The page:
An outbreak of shell disease in American lobster (Homarus americanus) over the past several years has generated a great deal of attention and concern regarding its causes and spread into New England coastal waters. An examination of the disease within Massachusetts state waters was conducted from 2000 through 2004. The overall average incidence observed in our data was 3% males and 8% females. Female lobsters were more likely to exhibit disease symptoms than males, and larger lobsters were more likely to possess disease symptoms than smaller lobsters. Disease incidence was highest in May and June, immediately prior to the molting period, and decreased dramatically through the molting season. We detected a north to south latitudinal gradient of increasing shell disease prevalence along the Massachusetts coast. Over the course of our study period, we found relatively constant low levels of shell disease in both the Gulf of Maine and Outer Cape Cod regions. However, a significantly higher level of shell disease was recorded in the Buzzards Bay region, indicating important differences in regional prevalence of disease. Our data suggest that this gradient in shell disease may be related to an interaction between water temperature, sexual maturity, and intermolt duration. There is a significant correlation between disease incidence in Buzzards Bay and a series of warmer than average water temperatures from 1999 to 2003, which suggests that temperature may be a primary factor related to the recent outbreak of epizootic shell disease.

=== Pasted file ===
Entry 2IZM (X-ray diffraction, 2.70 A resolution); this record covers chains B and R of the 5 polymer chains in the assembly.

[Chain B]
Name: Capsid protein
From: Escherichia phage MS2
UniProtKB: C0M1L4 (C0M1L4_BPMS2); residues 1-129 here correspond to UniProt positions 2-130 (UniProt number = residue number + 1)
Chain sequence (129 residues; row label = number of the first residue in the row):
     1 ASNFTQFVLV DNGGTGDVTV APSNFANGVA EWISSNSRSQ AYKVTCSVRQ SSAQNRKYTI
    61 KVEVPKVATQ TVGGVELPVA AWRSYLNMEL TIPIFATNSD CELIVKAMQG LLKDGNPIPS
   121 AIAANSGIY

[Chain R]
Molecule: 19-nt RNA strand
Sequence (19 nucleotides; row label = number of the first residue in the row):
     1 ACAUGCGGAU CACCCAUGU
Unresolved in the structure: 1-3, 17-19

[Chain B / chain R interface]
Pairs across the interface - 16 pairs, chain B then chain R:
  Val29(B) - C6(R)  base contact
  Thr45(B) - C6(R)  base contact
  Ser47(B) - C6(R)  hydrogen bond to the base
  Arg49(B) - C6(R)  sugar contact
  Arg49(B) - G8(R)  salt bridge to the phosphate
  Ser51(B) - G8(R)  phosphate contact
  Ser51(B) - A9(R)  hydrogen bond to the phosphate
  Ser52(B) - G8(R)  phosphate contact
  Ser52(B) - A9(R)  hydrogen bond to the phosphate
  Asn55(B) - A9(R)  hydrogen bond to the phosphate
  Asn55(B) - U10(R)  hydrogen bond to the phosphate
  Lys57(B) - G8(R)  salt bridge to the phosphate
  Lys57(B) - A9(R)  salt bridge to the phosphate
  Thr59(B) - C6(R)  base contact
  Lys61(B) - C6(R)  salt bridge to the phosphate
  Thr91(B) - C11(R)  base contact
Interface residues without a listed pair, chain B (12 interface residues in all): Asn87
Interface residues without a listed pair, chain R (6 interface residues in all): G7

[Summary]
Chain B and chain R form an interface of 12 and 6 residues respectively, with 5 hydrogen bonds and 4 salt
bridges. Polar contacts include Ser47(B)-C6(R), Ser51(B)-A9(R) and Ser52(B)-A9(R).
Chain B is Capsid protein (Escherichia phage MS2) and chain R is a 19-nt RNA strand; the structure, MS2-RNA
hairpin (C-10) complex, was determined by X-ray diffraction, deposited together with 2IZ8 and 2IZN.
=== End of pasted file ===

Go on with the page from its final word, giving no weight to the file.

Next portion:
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Vol. 26 • No. 4